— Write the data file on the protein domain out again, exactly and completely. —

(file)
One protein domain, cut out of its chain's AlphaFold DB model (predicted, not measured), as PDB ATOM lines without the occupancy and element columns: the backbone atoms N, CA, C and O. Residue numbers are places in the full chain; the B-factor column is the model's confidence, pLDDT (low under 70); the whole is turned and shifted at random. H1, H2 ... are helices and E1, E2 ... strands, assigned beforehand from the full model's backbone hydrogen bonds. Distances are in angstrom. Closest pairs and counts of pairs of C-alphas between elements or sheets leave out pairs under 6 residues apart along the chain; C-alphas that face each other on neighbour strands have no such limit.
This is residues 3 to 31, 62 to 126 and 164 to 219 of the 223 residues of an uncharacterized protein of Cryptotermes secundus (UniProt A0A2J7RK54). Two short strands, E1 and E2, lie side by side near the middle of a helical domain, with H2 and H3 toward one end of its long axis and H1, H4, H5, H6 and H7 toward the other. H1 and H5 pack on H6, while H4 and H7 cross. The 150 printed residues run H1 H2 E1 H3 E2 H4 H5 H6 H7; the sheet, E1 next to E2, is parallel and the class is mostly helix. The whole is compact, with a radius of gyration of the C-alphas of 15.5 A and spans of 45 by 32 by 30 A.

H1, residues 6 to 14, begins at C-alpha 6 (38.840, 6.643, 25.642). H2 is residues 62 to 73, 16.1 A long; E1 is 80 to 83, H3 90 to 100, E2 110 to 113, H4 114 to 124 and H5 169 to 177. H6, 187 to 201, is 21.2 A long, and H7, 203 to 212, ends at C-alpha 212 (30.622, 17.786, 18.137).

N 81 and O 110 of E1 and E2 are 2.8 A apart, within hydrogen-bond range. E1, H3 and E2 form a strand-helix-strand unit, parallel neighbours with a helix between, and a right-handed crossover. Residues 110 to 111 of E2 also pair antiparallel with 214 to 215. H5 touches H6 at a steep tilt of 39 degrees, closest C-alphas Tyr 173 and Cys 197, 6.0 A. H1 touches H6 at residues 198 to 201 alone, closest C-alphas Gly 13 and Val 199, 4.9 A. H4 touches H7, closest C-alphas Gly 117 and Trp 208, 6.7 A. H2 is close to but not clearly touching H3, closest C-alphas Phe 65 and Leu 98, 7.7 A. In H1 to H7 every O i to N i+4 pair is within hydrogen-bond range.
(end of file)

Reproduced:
One protein domain, cut out of its chain's AlphaFold DB model (predicted, not measured), as PDB ATOM lines without the occupancy and element columns: the backbone atoms N, CA, C and O. Residue numbers are places in the full chain; the B-factor column is the model's confidence, pLDDT (low under 70); the whole is turned and shifted at random. H1, H2 ... are helices and E1, E2 ... strands, assigned beforehand from the full model's backbone hydrogen bonds. Distances are in angstrom. Closest pairs and counts of pairs of C-alphas between elements or sheets leave out pairs under 6 residues apart along the chain; C-alphas that face each other on neighbour strands have no such limit.
This is residues 3 to 31, 62 to 126 and 164 to 219 of the 223 residues of an uncharacterized protein of Cryptotermes secundus (UniProt A0A2J7RK54). Two short strands, E1 and E2, lie side by side near the middle of a helical domain, with H2 and H3 toward one end of its long axis and H1, H4, H5, H6 and H7 toward the other. H1 and H5 pack on H6, while H4 and H7 cross. The 150 printed residues run H1 H2 E1 H3 E2 H4 H5 H6 H7; the sheet, E1 next to E2, is parallel and the class is mostly helix. The whole is compact, with a radius of gyration of the C-alphas of 15.5 A and spans of 45 by 32 by 30 A.

H1, residues 6 to 14, begins at C-alpha 6 (38.840, 6.643, 25.642). H2 is residues 62 to 73, 16.1 A long; E1 is 80 to 83, H3 90 to 100, E2 110 to 113, H4 114 to 124 and H5 169 to 177. H6, 187 to 201, is 21.2 A long, and H7, 203 to 212, ends at C-alpha 212 (30.622, 17.786, 18.137).

N 81 and O 110 of E1 and E2 are 2.8 A apart, within hydrogen-bond range. E1, H3 and E2 form a strand-helix-strand unit, parallel neighbours with a helix between, and a right-handed crossover. Residues 110 to 111 of E2 also pair antiparallel with 214 to 215. H5 touches H6 at a steep tilt of 39 degrees, closest C-alphas Tyr 173 and Cys 197, 6.0 A. H1 touches H6 at residues 198 to 201 alone, closest C-alphas Gly 13 and Val 199, 4.9 A. H4 touches H7, closest C-alphas Gly 117 and Trp 208, 6.7 A. H2 is close to but not clearly touching H3, closest C-alphas Phe 65 and Leu 98, 7.7 A. In H1 to H7 every O i to N i+4 pair is within hydrogen-bond range.